Form and Content
In Desert Exile: The Uprooting of a Japanese American Family, Yoshiko Uchida blends an autobiography, a review of American war policy during World War II from the Japanese-American point of view, and a sociological study of human beings incarcerated under primitive conditions. While her main emphasis is on her years in relocation camps (19421945), Uchida provides information on her family background in order to set the stage for these events. The first two chapters discuss her parents’ roots in Japan and their move to California. While Issei (first-generation Japanese immigrants) were not readily accepted in Oakland, the family endured racist slurs and helped other Japanese Americans to assimilate through the Japanese Independent Congregational Church.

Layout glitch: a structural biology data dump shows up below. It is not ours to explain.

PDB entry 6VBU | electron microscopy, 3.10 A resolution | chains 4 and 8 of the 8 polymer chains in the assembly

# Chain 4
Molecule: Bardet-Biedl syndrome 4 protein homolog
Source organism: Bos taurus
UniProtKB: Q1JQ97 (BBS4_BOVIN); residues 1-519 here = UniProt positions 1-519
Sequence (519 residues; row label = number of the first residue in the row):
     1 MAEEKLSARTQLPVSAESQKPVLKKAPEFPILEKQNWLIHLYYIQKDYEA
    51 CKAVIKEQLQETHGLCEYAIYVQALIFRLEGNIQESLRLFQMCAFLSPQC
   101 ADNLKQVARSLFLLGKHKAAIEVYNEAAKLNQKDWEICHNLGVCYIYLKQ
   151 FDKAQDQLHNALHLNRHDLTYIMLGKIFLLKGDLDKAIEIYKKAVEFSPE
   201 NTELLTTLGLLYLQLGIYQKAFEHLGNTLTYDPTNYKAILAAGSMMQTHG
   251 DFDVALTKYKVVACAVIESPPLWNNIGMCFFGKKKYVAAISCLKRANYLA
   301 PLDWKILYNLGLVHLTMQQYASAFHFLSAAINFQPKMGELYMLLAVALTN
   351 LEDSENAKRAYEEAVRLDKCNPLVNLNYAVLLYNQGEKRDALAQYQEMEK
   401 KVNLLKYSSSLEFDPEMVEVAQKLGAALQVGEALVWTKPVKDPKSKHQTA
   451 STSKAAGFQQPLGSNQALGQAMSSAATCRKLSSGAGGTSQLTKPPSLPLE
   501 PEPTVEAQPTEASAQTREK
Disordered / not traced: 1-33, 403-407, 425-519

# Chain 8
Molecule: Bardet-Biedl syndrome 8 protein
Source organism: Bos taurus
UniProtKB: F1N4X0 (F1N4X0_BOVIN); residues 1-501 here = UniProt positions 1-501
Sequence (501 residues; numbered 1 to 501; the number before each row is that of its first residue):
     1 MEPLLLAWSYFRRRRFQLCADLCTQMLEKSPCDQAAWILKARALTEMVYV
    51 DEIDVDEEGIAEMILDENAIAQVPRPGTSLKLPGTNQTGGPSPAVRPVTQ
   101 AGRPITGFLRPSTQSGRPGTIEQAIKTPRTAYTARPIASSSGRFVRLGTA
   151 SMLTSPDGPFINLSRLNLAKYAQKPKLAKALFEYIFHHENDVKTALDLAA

Uchida was sixteen years old and attending the University of California at Berkeley with other Nisei (second-generation Japanese Americans) when Pearl Harbor was attacked. Chapters 3 and 4 present the confusion of the Japanese Americans; the removal of the Japanese-American leaders, including Yoshiko’s father, by the Federal Bureau of Investigation (FBI); and the subsequent government decision to evacuate all Japanese Americans from the West Coast. The last four chapters of the book chronicle the family’s forced stay at Tanforan, a race track in San Bruno, California, hastily turned into a relocation assembly center, for four and one-half months and their move to Topaz, a relocation center in...
(The entire section is 553 words.)